To learn more about how to develop a better relationship with your horse, visit our website or blog, where we feature information about classical dressage and liberty training, as well as care and maintenance of the horse!

 

This entry was posted on March 16, 2015, in Maia, Training.

Liberty work- adding distractions

Recently I talked about how my client, Stephanie, and I had brought our two horses, Punch and Maia, together to do liberty with them together in the arena. Adding distractions such as other horses or food is a great way to test out your liberty skills and see where you still need to make improvements. Both horses had established a solid foundation of liberty work on their own so now it was time to challenge them a little more.

We allowed the two horses time to meet and get comfortable with each other on their own terms loose in the indoor arena. After a few minutes it was time to test out our liberty skills. I called Maia and she came right over to me. This is the desired response- a horse that is obedient even with the distraction of another horse. I had worked with Maia with various distractions before so she had learned how to keep her focus on me.

Punch had other ideas.  He continued to follow Maia around and refused to leave her when Stephanie asked him to. This shows that there is still some weakness in their partnership. Punch has not fully decided to allow her to be leader in every aspect of his life. He is perfectly fine following her when there are no other distractions, but as soon as he finds something more interesting he attempts to take over the role of leader.

Stephanie needed to reestablish her leadership role. She did this by driving Punch away from Maia and toward the opposite end of the arena where he would be away from the thing (Maia) he wanted. By asking him to move away, Stephanie was stating that she was in charge and Punch needed to listen to her or he would have to go stand by himself. Punch initially reacted by defiantly running off and attempting to circle around to get past Stephanie and back to Maia. Each time he did, Stephanie simply moved him away again back towards the other end of the arena so he was once again by himself.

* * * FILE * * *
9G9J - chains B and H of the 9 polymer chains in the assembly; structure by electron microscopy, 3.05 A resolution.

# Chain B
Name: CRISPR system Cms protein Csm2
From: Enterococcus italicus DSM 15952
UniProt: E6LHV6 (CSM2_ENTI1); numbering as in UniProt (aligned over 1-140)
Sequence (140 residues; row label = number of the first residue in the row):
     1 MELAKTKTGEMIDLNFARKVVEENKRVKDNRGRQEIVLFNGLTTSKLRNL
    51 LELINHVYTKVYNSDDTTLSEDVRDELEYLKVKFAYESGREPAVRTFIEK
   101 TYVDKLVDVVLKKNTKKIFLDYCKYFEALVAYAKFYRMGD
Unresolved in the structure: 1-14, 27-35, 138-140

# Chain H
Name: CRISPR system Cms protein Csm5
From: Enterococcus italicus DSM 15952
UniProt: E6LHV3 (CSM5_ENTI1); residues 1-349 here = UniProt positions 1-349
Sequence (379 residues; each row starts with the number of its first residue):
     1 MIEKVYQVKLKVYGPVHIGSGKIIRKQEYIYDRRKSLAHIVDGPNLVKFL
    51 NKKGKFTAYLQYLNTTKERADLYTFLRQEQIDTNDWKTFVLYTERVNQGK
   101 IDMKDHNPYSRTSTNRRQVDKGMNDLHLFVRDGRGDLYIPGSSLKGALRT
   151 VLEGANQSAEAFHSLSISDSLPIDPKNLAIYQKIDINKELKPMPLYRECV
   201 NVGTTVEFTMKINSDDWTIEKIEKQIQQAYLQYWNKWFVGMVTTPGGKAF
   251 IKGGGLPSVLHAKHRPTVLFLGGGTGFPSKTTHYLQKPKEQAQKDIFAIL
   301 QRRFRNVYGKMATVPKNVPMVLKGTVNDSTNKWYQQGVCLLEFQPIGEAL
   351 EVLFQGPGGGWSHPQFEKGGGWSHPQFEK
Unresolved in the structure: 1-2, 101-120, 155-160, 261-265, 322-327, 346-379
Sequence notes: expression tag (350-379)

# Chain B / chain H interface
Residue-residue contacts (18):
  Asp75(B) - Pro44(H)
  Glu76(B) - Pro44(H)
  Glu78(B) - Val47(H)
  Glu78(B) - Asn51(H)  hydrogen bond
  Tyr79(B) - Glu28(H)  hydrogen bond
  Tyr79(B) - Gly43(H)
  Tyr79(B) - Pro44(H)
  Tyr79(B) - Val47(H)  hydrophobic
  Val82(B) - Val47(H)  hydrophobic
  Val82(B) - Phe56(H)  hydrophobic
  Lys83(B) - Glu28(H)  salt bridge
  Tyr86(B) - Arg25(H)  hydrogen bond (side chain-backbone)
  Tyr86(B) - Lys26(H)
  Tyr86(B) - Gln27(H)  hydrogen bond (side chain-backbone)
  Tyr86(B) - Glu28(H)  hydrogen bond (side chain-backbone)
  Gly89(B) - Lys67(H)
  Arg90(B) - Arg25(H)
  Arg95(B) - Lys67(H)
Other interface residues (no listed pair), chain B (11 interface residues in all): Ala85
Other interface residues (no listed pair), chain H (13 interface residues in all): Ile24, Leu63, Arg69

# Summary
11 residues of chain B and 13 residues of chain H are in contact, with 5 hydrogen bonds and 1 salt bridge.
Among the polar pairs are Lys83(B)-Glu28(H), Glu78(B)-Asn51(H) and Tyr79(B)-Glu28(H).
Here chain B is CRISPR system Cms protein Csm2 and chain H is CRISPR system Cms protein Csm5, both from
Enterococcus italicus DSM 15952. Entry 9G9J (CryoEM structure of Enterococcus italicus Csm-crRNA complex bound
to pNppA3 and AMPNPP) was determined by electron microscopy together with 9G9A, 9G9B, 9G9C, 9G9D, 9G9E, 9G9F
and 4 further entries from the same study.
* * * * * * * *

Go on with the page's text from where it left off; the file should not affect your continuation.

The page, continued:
Eventually Punch realized that he wasn’t going to be able to get back to Maia and that it was no fun to stand at the other end of the arena all by himself. He turned and stood still facing towards Stephanie, respectfully waiting for her to invite him back into the “herd”. Stephanie called him and he came up to her where he received lots of scratches and praise. It is important to remember to reward your horse when he does something well. You want to make being with you a pleasant experience for him.

Punch still hadn’t fully submitted to Stephanie though. After a few seconds of standing with her, he tried to duck around her and get back to Maia. This resulted in him being asked to move away and stand at the other end of the arena again. It took two or three more times of Stephanie moving him away and then calling him back before Punch was ready to accept her leadership and follow her around the arena without trying to get back to Maia.

With consistency and continued practice, Stephanie and Punch will have a much stronger relationship which will improve all of the work they do together.

To learn more about how to develop a better relationship with your horse, visit our website or blog, where we feature information about classical dressage and liberty training, as well as care and maintenance of the horse!

This entry was posted on November 25, 2014, in Maia, Training.

Proof of Concept: Liberty Training

During a recent training session with one of my clients and her gelding we were able to see first hand why liberty training works so well in establishing a relationship with your horse. The reason is because liberty work mimics the way horses interact with each other so it allows us to communicate with the horse in a way the he understands and therefore is much more willing to do what we ask.

So here’s what happened:

My client, Stephanie, has been working with her Friesian cross, Punch, for a few months doing liberty work with him. In this time he has transformed from a disrespectful trouble maker into a well mannered member of society. He will come when called, walk and stop with her, and has learned to respect personal space.

I’m always up for a challenge so we decided take both Punch and my mare, Maia, into the arena at the same time with the goal being for us to each work our respective horses at liberty at the same time.